Bryant and Milam were tried for the crime, but acquitted by an all-white jury after a one-hour deliberation, despite the testimony of Wright's father and others.
Blacks were also involved in the crime, according to witnesses. Wright says his father saw a black man on his porch that night with Bryant and Milam and other witnesses said they saw a black man on the truck with Till. The witnesses claimed they saw Henry Lee Loggins, a black man who worked for Milam at the time and who 60 MINUTES also confirmed is under investigation. 60 MINUTES found him living in Ohio. Now 81, Loggins denies the stories."I can't figure it out," he tells Bradley."I wouldn't sit here and tell you no lie. I don't know nothing about that case."
The decision to reopen the case is due in large part to the efforts of Keith Beauchamp, a young, black amateur filmmaker from Louisiana who has devoted much of his life to telling the story of Till and who is producing a documentary on the case. He theorizes, in an interview with Bradley, that even if Loggins and other blacks were involved, it was under duress."We believe that they were forced to participate in the crime. It was going to be either them or Emmett Till," he tells Bradley.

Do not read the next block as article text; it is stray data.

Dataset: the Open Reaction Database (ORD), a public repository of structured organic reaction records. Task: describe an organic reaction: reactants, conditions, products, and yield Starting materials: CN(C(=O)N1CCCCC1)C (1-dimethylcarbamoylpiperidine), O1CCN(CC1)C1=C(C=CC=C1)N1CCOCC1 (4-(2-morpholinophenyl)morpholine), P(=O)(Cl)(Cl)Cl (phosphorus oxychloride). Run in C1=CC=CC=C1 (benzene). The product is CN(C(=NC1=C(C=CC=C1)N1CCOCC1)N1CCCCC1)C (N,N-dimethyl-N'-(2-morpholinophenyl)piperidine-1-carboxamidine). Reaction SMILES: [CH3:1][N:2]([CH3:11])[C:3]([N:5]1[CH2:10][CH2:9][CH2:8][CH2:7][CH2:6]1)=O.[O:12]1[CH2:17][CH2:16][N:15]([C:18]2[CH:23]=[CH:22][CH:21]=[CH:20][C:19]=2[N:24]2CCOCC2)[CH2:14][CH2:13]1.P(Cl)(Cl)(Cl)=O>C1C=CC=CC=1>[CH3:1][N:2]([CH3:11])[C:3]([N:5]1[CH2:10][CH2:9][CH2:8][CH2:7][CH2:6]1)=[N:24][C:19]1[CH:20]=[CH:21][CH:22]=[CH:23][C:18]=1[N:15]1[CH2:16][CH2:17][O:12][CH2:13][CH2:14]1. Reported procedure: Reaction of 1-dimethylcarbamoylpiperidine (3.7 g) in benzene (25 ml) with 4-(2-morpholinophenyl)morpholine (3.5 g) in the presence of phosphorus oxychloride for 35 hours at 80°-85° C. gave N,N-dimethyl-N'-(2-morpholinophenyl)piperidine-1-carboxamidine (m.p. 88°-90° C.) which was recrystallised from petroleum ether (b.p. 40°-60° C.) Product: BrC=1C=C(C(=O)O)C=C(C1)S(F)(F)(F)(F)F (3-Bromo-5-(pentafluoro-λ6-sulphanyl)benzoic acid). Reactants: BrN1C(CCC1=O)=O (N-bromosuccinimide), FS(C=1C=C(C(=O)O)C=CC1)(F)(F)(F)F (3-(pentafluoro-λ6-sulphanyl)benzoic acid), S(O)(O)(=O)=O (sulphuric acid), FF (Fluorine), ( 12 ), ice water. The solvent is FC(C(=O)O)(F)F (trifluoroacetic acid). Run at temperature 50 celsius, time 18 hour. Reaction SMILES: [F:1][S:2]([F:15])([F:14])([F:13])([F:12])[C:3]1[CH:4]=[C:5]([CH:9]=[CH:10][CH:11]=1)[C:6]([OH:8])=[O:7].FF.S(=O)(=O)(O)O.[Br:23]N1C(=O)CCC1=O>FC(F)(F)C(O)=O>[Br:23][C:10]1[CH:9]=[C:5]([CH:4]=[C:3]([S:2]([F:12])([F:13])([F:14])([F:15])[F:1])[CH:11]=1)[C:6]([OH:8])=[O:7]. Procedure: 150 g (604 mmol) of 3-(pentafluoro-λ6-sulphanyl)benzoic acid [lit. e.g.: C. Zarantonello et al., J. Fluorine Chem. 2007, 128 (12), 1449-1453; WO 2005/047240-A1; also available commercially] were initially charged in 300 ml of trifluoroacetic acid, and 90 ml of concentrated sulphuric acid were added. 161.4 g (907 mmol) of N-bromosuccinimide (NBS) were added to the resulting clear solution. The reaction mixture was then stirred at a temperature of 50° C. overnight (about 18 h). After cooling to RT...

In the Tragedy of American Compassion, for example, Marvin Olasky faults Frances Fox Piven, Michael Harrington and other leftists for waging a"War Against Shame" during the 1960s that created more welfare dependents.
Now, Henry Paulson has done Piven one better. He has urged bankers to take government money as a patriotic duty:
Some of the nation's largest banks had to be pressured to participate in the $250 billion plan to inject their institutions with cash, Treasury Secretary Henry Paulson said today. Paulson said he wanted healthy institutions that did not necessarily need capital from the government to go first as a way of removing any stigma that might be associated with banks getting bailouts.